Dahianara Mora will be sentenced by Judge Rya W. Zobel on February 17, according to a release by RealEstateRama
, a publication dedicated government and public real estate.
Moran allegedly conspired with a local loan officer and a real estate agent to defraud a number of lenders through short sale
scams throughout Massachusetts.
Short sales provide a foreclosure-like option that often result in lost funds by lenders, but release the borrower from commitments to pay the outstanding balance.
The plot took place between August 2007 and June 2010, a time when many homeowners found themselves underwater as a result of the financial crisis. Many fraudsters took advantage of homeowners this time through various scams.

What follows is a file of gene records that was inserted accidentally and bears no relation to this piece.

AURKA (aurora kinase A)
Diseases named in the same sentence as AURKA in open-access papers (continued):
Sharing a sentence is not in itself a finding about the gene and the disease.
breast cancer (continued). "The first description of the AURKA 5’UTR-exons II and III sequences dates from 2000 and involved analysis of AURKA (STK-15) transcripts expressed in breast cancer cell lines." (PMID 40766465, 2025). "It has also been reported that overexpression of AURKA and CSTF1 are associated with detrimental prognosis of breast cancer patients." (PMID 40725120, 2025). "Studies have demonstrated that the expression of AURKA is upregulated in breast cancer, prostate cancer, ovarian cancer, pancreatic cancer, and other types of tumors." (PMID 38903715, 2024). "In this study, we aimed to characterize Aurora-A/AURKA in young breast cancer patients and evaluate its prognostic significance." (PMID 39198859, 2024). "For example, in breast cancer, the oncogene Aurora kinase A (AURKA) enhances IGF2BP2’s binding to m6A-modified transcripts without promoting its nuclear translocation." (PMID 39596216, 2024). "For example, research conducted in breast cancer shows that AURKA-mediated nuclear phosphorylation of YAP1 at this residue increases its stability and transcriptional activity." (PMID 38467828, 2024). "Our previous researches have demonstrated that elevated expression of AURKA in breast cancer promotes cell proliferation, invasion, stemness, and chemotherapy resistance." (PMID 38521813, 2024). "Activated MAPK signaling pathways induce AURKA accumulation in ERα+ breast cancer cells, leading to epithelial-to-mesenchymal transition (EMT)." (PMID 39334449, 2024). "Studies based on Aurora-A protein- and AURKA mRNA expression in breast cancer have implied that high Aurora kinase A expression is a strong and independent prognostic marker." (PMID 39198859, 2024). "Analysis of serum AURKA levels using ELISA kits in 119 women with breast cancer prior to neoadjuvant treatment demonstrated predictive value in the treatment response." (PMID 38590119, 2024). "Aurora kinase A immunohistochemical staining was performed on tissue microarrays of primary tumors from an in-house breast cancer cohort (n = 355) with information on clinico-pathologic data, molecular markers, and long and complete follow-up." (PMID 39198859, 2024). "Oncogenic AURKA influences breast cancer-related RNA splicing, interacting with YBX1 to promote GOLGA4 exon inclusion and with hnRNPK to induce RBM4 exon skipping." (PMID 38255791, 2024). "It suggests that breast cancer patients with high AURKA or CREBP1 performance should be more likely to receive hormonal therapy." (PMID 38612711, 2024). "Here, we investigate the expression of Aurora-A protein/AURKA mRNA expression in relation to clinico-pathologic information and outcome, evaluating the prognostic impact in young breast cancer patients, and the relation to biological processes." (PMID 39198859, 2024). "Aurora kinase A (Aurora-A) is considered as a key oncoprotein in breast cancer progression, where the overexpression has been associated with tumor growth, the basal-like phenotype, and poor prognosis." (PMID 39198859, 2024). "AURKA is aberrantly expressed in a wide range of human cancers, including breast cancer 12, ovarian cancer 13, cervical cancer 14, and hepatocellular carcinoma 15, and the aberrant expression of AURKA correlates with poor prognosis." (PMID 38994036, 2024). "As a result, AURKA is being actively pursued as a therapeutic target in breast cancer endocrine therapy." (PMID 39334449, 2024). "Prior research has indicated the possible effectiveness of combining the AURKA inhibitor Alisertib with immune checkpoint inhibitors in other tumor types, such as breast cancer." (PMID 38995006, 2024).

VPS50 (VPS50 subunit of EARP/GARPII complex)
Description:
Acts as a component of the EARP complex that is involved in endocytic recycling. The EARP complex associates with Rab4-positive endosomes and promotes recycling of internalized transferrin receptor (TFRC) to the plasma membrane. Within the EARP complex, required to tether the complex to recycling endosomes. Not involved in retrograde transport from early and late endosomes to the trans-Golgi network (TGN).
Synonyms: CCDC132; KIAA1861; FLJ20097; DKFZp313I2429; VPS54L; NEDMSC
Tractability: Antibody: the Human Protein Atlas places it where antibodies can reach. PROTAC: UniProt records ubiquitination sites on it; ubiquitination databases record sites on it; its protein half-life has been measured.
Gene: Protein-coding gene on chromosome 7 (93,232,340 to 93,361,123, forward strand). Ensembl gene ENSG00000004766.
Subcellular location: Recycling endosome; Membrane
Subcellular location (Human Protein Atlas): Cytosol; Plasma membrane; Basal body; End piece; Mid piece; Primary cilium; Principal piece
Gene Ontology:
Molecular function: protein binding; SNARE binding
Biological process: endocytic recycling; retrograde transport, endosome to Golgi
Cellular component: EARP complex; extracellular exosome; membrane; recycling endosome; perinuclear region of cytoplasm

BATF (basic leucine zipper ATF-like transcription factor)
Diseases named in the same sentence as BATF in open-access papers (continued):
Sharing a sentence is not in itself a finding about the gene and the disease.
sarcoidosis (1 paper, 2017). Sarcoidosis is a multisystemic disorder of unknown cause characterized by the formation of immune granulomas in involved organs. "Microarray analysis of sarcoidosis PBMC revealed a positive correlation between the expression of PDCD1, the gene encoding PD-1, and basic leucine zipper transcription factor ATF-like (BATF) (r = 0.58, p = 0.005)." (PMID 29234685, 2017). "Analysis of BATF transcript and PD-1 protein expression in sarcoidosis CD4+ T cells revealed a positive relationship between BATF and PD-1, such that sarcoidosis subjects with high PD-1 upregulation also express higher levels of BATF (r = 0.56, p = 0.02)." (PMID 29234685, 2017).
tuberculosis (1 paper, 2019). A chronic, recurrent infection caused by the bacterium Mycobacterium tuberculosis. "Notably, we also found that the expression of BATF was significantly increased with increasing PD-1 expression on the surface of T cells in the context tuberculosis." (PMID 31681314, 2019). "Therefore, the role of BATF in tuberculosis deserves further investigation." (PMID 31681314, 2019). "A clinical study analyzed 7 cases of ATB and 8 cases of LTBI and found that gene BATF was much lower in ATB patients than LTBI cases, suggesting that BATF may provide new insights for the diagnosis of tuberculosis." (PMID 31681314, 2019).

Moran and co-conspirators allegedly submitted false documents to a number of lenders to entice them to enter short sales, while also convincing owners’ banks to finance the deals.
According to RealEstateRama:
The conspirators falsely led banks to believe that the sales were arms-length transactions between unrelated parties, when in fact, the transactions were not arms-length, and the sellers retained control of (and frequently continued to live in) the properties after the sale.
An example provided was that Moran pretended to sell two properties she owned to her relatives, but remained in control of those homes.
Moran allegedly prepared and submitted fraudulent documents to support the loan applications.
Moran faces no more than 30 years in prison, three years of supervised release, and a $1 million fine. However, that is the maxim sentence.
A businessman in Mathuen Massachusetts pleaded guilty to conspiracy to defraud banks and mortgage companies through illegitimate short sales.